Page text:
Bagram, Afghanistan 2004. (Source: author.)
As a UH-60 crewchief, the -60D was typically my assigned weapon, aside from my personal weapon, the Beretta M-9. The theoretical purpose of this belt-fed beast of brutality was to keep the enemies’ heads down during approach, unloading, and departure into “hot” landing zones (LZ’s). The reality of the use was that of self-defense and deterrence, though. While I know of people who have depressed those butterfly triggers in anger, I cannot think of any cases where the use of these defensive weapons were effective beyond the qualification ranges we frequented. Other than collecting, reenacting/movie rentals, or having a rather expensive topic of fascination at ranges which would not outright freak out upon its presentation, the average person would have a difficult time justifying ownership of the famed “pig.”
Which leads me to the maintenance. We cared very little for the overall fiscal responsibility of our weapons, other than the threat of getting charged for one if we ever lost it. We had the netherworld of the Arms Room and their resident Deities of Acceptance and Cleanliness to maintain our weapons. Where I had a feed-tray separate from my weapon on approach to Bagram in 2004, I was more concerned that the black blur past the left cargo door windows catching the attention of 5 (five) Command Sergeants Majors we had onboard than I did about the replacement cost of that suddenly and conspicuously absent part of my weapon that was now under the scrutiny of ten beady eyes of Senior Enlisted Wrath. After ranges, excess ammunition was consumed at the highest rate of fire possible (cyclic, or 550 reasons per minute why it was good to be the evaluator) until the barrel was a deep cherry red and interfered with your night vision goggles (NVG’s). Barrel life? That was the Armorer’s problem, not ours. For the average firearm owner, maintaining a small supply of parts for the weapons owned is the mark of a former servicemember or someone who has learned the hard way that springs will end up in the weirdest parts of the house during cleaning. Parts and rounds-through-the barrel tend to factor more with privately-owned weapons, and again, the M-60 has much going against it, with parts and springs a-plenty which will need to be replaced more than one thinks.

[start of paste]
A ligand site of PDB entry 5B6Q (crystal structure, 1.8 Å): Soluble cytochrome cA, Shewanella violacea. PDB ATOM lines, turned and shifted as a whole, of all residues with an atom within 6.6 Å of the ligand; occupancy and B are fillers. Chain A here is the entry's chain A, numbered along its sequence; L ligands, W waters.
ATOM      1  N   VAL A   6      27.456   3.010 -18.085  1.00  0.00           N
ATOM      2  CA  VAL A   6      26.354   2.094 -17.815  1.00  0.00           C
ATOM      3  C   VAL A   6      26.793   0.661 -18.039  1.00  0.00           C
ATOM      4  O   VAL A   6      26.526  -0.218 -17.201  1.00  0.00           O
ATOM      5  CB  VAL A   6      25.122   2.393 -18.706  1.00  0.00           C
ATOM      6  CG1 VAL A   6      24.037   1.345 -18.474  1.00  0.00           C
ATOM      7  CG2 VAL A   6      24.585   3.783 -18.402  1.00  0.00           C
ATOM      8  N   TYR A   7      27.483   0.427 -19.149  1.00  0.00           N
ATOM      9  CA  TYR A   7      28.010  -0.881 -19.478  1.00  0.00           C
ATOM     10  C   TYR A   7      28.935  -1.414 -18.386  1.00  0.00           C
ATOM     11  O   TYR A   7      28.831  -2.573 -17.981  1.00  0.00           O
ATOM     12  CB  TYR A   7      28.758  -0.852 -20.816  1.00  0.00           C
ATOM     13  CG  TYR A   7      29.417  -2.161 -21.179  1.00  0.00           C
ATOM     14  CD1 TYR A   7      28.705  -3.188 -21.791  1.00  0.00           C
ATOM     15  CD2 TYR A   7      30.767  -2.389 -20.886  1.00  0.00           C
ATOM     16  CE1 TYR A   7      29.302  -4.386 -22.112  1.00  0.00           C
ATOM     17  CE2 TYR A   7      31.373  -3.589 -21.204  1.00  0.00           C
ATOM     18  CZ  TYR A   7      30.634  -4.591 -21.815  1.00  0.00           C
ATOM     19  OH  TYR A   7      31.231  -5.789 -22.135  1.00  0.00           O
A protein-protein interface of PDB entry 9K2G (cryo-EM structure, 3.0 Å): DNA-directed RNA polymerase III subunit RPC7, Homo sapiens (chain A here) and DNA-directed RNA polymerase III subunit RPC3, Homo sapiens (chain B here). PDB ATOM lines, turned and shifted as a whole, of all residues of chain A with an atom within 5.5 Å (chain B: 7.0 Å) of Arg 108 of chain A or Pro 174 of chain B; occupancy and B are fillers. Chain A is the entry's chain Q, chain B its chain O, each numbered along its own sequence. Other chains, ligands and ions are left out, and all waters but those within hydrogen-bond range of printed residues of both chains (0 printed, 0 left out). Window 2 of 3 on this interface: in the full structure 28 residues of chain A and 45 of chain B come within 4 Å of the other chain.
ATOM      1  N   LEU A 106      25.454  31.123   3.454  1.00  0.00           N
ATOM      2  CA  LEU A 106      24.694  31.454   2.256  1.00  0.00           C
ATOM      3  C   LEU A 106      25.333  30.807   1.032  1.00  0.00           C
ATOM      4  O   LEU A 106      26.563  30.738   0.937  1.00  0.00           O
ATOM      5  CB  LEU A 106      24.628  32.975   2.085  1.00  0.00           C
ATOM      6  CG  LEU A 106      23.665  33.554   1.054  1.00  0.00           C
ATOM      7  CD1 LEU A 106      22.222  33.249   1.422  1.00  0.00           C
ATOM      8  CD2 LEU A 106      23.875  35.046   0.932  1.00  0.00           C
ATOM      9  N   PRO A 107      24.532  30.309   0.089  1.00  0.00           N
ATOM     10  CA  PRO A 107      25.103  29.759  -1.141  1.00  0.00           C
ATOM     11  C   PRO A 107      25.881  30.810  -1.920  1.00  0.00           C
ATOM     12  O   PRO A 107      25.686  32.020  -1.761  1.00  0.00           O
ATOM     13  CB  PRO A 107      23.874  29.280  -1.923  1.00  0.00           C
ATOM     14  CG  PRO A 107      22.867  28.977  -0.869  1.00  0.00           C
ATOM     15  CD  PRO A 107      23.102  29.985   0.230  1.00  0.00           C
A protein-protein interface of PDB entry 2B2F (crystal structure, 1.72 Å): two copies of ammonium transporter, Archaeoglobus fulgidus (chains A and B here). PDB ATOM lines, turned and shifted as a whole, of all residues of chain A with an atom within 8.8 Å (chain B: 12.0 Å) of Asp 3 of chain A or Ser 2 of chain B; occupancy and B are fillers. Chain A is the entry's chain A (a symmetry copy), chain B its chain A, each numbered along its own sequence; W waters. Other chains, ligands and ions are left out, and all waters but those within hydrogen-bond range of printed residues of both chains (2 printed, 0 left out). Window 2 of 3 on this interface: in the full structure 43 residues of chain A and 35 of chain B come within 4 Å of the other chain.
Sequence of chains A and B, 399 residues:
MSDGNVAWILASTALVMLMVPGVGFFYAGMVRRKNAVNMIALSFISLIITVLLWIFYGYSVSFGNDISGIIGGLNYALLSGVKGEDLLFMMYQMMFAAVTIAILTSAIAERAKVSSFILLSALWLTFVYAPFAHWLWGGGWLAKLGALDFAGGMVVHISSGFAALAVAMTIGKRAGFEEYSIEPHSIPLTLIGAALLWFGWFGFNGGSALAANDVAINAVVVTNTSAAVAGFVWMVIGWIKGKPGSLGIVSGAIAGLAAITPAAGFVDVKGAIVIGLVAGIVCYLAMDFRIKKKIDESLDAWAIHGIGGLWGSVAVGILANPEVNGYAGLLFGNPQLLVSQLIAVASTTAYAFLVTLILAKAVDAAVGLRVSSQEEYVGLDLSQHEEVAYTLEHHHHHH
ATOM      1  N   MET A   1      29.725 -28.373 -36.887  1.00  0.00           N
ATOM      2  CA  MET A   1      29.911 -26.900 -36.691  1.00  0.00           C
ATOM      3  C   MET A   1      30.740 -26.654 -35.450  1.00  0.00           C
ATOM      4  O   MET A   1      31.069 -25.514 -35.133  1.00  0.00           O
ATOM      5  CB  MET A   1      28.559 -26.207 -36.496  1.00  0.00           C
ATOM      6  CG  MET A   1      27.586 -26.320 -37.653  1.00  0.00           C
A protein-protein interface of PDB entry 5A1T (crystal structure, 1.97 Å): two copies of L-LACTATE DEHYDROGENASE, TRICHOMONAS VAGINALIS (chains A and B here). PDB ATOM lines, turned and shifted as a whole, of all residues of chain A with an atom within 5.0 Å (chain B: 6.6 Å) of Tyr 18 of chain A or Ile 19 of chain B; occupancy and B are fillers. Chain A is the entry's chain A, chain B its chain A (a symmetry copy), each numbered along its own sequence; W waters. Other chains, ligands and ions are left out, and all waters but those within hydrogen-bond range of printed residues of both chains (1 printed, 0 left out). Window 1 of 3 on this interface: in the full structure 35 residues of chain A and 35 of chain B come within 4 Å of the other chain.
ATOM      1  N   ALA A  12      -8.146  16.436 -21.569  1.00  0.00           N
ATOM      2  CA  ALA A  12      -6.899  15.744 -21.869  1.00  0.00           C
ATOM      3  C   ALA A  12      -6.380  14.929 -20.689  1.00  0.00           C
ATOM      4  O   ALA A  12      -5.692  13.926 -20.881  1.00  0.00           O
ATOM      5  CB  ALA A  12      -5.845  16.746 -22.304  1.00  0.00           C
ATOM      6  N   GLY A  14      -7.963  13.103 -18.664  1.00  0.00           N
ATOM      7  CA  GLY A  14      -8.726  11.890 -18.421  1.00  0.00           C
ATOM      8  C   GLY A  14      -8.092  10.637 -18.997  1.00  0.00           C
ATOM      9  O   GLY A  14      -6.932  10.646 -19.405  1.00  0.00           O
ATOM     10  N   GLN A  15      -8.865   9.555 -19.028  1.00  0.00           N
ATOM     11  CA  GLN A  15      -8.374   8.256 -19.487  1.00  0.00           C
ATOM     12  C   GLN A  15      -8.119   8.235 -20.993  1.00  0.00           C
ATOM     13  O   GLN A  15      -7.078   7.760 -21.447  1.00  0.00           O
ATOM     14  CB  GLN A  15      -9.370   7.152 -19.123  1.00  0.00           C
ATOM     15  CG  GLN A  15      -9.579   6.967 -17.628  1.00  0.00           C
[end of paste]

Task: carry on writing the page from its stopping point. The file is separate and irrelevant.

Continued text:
Finally, frequency of use plays a huge factor in owning one of these relics. As mentioned before, we trained at least annually when it came to door gunnery. Our “quick and dirty” estimates of ammunition varied from unit to unit, but we typically used over a thousand rounds per individual gunner a decade ago and had plenty of potential gunners to cycle through every year. A Google search for what the going rate is for the equivalent of our ammunition finds a can of 200 linked 7.62×51 rounds (Lake City, no less) going for $149.97, when it is actually in stock. Now, this may seem somewhat reasonable… right up until you remember that the owner of this iconic weapon is going through about 100 rounds per minute if they are doing sustained rates of fire. Even being stingy and only firing 2–3 round bursts can easily bring us back to maintenance, as anyone who has fired knows all full well how susceptible to jams the M-60 is when this is done. Of course, this also goes back into maintenance in terms of post-range cleaning and the eventual replacement of barrels.
To go back to the original spirit of the question: “what is it like?” I can only offer the fond memories of firing and the headache of cleaning and carrying to give you some sort of idea.
Was it fun? Absolutely.
Would I own one? Absolutely not. Even if I won the lottery.